by No‘l Coward
Directed by Peter Amster
Asolo Repertory Theatre Company
Florida State U.
Center for the Performing Arts/Mertz Theatre
5555 N. Tamiami Tr., Sarasota
941-351-8000; 800-361-8388
in repertory, March 9 through May 13

Reviewed by Marie J. Kilker

With husbands Fred and Will away for a golfing weekend, Julia and best friend Jane are to have one of their mutual-devotion-filled confabs. In Fred and Julia SterrollÕs elegant London apartment in the early 1920s, what will unfold is an early Noel Coward drawing room comedy of bad manners. The women have received similar cards from Maurice, with whom each had an affair in Italy years before marrying. Now heÕs coming for a stay, and theyÕre looking forward to his relieving them from their Ōwretchedly happyŌ  marriages. In between arguments, the women get progressively silly-drunk awaiting the man they hope to renew an affair  with, preferably each to the exclusion of the other.  Seemingly for that purpose Jane runs off in a huff.  When the husbands return the next morning, early due to a quarrel, they are conventionally, in fact hypocritically shocked---shocked!---to learn of each spouseÕs early affair.  The obvious need is for a deux ex machina to help them. Voila!  Maurice appears  with explanations and admonishments to make the men face up to their marital  "responsibilities."  And thenÉ well, this is a comedy.
Fallen Angels, originally thought of as daring and even obscene, is today an artifact. It lets Coward devotees see his clever  style developing, though he writes short barbs rather than his  famous extended epigrams. In Andrew CarterÕs useful version of useless Will Banbury may be seen the influence of Oscar Wilde on Coward. (WillÕs last name reminds of the artificial  Bunbury in The Importance of Being Earnest, and, like Algernon, Will constantly snatches bits of food to down from the also aptly named SterrollsÕ breakfasts.) Jason Bradley is properly dull as Fred. Sexy Kate Hampton bringing out strong, outspoken Julia and more diminutive, high-strung Hilary ClemensÕ Jane going from skittish to blaring  could be extensions of Gwendolyn and Cecily in one sense, while in another, at least Julia looks forward to the stings and arrows shot by Amanda of Private Lives.  Like Coward typically making fun of the empty sophisticates, David Breitbarth  comes on briefly but potently as suave Maurice Duclos. The outstanding audience favorite among the cast is Carolyn MichelÕs on-the-mark Saunders, the Sterroll maid whoÕd like to be a.k.a. Jasmine. She has been everywhere, done everything and knows---among other things---how to correctly play piano, cure a hangover, and translate from French into English and vice-versa.  SheÕs one of CowardÕs intrusive servants, who show up the silliness of their supposedly urbane employers. In this case, Saunders is also the female equivalent of (inspiration for?) Mr. Belvidere.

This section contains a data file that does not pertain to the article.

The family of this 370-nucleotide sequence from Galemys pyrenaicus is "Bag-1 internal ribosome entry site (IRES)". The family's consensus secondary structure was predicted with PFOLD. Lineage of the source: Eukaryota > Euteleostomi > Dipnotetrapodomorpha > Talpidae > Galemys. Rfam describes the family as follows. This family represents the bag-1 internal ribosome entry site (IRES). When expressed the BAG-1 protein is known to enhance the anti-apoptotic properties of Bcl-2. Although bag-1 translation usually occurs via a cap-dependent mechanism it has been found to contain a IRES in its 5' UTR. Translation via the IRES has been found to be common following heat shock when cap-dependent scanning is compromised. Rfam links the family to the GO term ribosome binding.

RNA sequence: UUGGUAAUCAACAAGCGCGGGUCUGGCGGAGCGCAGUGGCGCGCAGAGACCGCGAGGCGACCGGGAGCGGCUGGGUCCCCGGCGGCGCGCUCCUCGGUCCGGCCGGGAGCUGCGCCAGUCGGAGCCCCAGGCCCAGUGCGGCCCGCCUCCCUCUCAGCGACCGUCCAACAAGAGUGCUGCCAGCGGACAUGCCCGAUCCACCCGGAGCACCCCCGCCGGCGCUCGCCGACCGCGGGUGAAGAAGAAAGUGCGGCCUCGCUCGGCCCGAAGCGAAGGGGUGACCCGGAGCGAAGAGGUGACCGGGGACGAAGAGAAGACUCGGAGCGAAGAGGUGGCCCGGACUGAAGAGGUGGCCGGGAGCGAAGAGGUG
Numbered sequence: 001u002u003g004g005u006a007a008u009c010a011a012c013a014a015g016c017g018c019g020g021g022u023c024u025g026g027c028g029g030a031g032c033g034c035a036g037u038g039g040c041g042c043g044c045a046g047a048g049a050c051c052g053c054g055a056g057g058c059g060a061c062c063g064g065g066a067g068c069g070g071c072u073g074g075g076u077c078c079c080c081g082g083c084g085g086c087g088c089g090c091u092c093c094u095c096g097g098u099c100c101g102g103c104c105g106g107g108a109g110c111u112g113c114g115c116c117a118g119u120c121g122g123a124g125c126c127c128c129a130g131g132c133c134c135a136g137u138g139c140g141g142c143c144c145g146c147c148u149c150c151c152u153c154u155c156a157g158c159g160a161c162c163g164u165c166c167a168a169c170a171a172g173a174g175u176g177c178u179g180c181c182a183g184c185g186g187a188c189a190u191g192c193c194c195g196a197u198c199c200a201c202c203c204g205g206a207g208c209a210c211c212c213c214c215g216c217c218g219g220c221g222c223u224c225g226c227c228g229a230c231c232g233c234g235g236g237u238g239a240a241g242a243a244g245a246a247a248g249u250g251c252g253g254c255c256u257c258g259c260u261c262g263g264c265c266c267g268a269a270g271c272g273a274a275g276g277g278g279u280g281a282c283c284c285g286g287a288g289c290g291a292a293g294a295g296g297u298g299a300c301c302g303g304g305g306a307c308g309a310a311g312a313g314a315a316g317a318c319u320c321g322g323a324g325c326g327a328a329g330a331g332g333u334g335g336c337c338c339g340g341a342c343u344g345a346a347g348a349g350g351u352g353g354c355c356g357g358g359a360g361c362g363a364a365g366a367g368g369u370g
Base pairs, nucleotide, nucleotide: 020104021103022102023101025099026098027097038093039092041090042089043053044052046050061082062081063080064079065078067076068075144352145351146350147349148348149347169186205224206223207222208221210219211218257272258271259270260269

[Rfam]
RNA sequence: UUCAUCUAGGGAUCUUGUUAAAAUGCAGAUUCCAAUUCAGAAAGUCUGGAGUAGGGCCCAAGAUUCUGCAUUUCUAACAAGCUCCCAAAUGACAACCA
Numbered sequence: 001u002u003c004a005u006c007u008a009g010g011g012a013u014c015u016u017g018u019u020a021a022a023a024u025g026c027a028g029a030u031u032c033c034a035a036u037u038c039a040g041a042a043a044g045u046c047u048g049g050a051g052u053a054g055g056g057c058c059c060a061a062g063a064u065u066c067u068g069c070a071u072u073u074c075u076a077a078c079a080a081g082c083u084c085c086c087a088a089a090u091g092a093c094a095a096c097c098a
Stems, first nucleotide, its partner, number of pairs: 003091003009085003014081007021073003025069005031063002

Audience  comments heard on opening night may be summed up as either Ōfunny and cuteŌ or Ōdisappointing  and too long--should be cut.Ō  Considering the show lasted only 2 hours, 20 minutes with two 15 minute intermissions, length was not the fault of the script. If director Peter Amster is to be credited with the actorsÕ ease in their artificial  personalities and banter, he must also be responsible for the seeming too-great length.  A curious mix of realistic and presentational styles st-ret-ches the first act of mainly exposition to a curtain that many thought undramatically ended a merely long scene.  What adds to unnecessary activity, and thus time, is the weird placing of a dining table outside a bedroom door and on the complete opposite side of the apartmentÕs door to the kitchen, prolonging the many walks and servings Saunders must make. ThereÕs a fireplace  with none of the usual seating in front of it. Instead, a central sofa, on which the revelations and recriminations of the gal-friends take place, looks out at the non-existent fourth wall (and the audience), which later people stand in front of to look at a mirror. (Were the ladies also looking in that mirror, though seated, during their talks and quarrels?) Robert Mark Morgan has produced a set thatÕs handsome but confusing, just as Aaron MuhlÕs lighting outside a huge background window is dark on the morning of the last day of the play. (A mistaken light cue?)
Matthew ParkerÕs sound is reliable as usual; a grammophone produces an authentic recording.  Virgil JohnsonÕs period costumes in gorgeous colors and irredescence of swishy, rich fabrics, accessorized by matching fabric shoes and jewels from arm bangels to headbands, make the society women enviable. The black outfit on Saunders proclaims her status, as do golf duds on the husbands. The slick blue suit on Maurice evidences  his smartness. Would that Asolo RepÕs  production as a whole lived up to that quality, possessed by  so many of Noel CowardÕs plays. But then, Fallen Angels
itself  is one that hadnÕt yet risen to the level of his best.


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